in this exj)edition lived to return. In the Fiench War, which commenced in
1753 (though not formally declared until 1756), and continued until 1763, he
rendered active and important service, first as colonel of a regiment, and after-
wards as brigadier-general of the provincial troo])S on the northern frontier.
But he was, perhaps, even more eminent in civil life. He conuuenced the
practice of law in his native town (Rochester), rem. to Sandwich about 1737,
and thence to Hardwick between 24 Ap. 1753, and 4 i\lar. 1754. In his prac-
tice, before his removal to Hk., he was the dreaded rival of James Otis, senior,
as he was, at a later period, of James Otis, junior, in the General Court. After
his removal, he was commissioned justice of the peace and quorum 19 Ap.
1754, judge of the Court of Common Pleas 19 Ap. 1757, and chief justice of

Lemuel Pope, Jr., of Dartmouth 10 Ap.
1760; Sarah, b. 21 Oct. 1729, m. Benjamin
Fessenden 19 Oct. 1760; WiUiam, b. 27 Jan.

1731, m. Elizabeth ; Hannah, h. 4 June

1732, m. Jonathan Sturgis 14 Aug. 1708;
Thomas, h. 17 June 1734, or 173.5, prob. d.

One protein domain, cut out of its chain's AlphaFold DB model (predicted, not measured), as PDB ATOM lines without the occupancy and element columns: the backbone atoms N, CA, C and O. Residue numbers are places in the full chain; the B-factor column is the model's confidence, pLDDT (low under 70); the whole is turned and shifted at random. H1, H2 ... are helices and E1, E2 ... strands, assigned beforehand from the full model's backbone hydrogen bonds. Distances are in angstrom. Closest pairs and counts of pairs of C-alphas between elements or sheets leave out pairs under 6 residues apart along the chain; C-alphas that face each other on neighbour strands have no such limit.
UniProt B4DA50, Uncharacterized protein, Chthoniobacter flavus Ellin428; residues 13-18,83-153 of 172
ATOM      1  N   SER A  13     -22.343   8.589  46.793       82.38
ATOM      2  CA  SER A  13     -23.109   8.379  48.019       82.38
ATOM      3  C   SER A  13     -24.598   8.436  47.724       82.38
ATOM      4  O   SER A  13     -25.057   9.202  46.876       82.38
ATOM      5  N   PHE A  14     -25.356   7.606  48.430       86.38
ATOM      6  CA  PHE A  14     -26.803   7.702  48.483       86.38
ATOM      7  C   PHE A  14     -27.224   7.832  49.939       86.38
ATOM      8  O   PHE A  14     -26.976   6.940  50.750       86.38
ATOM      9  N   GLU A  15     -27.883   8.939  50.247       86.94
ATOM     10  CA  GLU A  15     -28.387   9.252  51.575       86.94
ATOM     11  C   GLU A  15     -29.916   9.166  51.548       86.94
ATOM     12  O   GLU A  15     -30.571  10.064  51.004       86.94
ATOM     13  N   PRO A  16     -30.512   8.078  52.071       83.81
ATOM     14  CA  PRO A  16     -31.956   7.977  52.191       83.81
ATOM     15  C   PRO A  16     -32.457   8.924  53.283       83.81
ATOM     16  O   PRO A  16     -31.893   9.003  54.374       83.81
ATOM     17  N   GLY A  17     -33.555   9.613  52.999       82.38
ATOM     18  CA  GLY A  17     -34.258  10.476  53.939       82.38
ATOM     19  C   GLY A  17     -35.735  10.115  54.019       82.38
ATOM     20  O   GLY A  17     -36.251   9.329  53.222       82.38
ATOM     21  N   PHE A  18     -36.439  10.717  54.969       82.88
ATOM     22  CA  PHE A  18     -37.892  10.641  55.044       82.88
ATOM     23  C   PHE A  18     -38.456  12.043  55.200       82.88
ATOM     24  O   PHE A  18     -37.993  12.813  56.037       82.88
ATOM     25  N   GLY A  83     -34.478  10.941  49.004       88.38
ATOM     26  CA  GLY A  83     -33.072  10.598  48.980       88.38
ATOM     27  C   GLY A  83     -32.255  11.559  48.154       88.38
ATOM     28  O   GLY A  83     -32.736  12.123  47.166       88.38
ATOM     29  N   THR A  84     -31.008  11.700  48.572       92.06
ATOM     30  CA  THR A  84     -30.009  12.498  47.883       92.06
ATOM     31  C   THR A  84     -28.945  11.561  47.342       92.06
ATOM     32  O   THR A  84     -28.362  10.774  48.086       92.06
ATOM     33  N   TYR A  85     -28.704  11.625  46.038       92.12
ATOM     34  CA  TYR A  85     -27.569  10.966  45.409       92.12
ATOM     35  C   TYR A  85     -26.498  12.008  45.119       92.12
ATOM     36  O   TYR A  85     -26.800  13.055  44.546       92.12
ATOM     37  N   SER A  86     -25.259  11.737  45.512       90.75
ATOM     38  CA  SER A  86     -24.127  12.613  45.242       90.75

young. She must have been several years
okler than lier second husband. General Kug-
gles, \vho was not many months more than
twelve years old when her first child was

1 The conduct of Mrs. Spooner, both be-
fore and after the murder, bears evident
marks of insanity. It appeared on the trial,
that two entire strangers, James Buchanan
and William Brooks, who had been British
soldiers, were invited by her into the house,
and were entertained for two weeks; during
which time she engaged them to kill her hus-
bind, on his return from Princeton, — pro-
vided that Ezra Koss failed to destroy his
life, as he had promised. And after the
murder, she not only rewarded the three
murderers with money, but dresst-d them in
her husband's clothes, in the presence of her
household servants. The argument of her
advocate, Hon. Levi Lincoln, Sen., although
it failed, in that period of furious excite-
ment, to convince the jury, deserves con-
sideration. A sketch of liiat argument is
printed in Chandler's Criminal Trials, ii.
20-33. Among other things, he said: "The
whole evidence was that of a fool, or a dis-
tracted person. Born in a high rank of life,
well educated, and accomplifilied, a wife and
a mother, and in the enjoyment of a good

estate, what object could she have in under-
taking such a detestable crime? . . . Whom
did she trust with the management of a vil-
lainy that so nearly affected her reputation,
her safety, her life, her children, the lives of
others, and the happiness of her friends?
The answer was, to prostitutes, tories, regu-
lars, deserters, strangers, and foreigners.
Was a woman that is admitted to have
sense so stupid, if in the exercise of her